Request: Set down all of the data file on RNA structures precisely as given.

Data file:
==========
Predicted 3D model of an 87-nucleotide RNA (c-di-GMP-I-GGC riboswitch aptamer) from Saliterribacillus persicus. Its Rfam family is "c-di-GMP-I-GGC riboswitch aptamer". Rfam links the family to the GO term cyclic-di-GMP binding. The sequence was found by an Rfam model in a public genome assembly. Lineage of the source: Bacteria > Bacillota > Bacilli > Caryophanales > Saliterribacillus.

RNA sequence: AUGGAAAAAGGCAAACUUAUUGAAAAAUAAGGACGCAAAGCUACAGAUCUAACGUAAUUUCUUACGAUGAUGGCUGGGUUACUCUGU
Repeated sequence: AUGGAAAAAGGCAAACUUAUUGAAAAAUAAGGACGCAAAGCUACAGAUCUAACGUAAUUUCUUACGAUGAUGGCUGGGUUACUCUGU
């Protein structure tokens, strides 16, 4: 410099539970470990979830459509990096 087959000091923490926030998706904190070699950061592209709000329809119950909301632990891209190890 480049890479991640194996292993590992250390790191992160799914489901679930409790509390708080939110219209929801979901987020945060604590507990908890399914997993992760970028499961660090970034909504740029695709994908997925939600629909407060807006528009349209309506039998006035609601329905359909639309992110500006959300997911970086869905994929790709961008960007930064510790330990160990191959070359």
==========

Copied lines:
Predicted 3D model of an 87-nucleotide RNA (c-di-GMP-I-GGC riboswitch aptamer) from Saliterribacillus persicus. Its Rfam family is "c-di-GMP-I-GGC riboswitch aptamer". Rfam links the family to the GO term cyclic-di-GMP binding. The sequence was found by an Rfam model in a public genome assembly. Lineage of the source: Bacteria > Bacillota > Bacilli > Caryophanales > Saliterribacillus.

RNA sequence: AUGGAAAAAGGCAAACUUAUUGAAAAAUAAGGACGCAAAGCUACAGAUCUAACGUAAUUUCUUACGAUGAUGGCUGGGUUACUCUGU
Repeated sequence: AUGGAAAAAGGCAAACUUAUUGAAAAAUAAGGACGCAAAGCUACAGAUCUAACGUAAUUUCUUACGAUGAUGGCUGGGUUACUCUGU
């Protein structure tokens, strides 16, 4: 410099539970470990979830459509990096 087959000091923490926030998706904190070699950061592209709000329809119950909301632990891209190890 480049890479991640194996292993590992250390790191992160799914489901679930409790509390708080939110219209929801979901987020945060604590507990908890399914997993992760970028499961660090970034909504740029695709994908997925939600629909407060807006528009349209309506039998006035609601329905359909639309992110500006959300997911970086869905994929790709961008960007930064510790330990160990191959070359």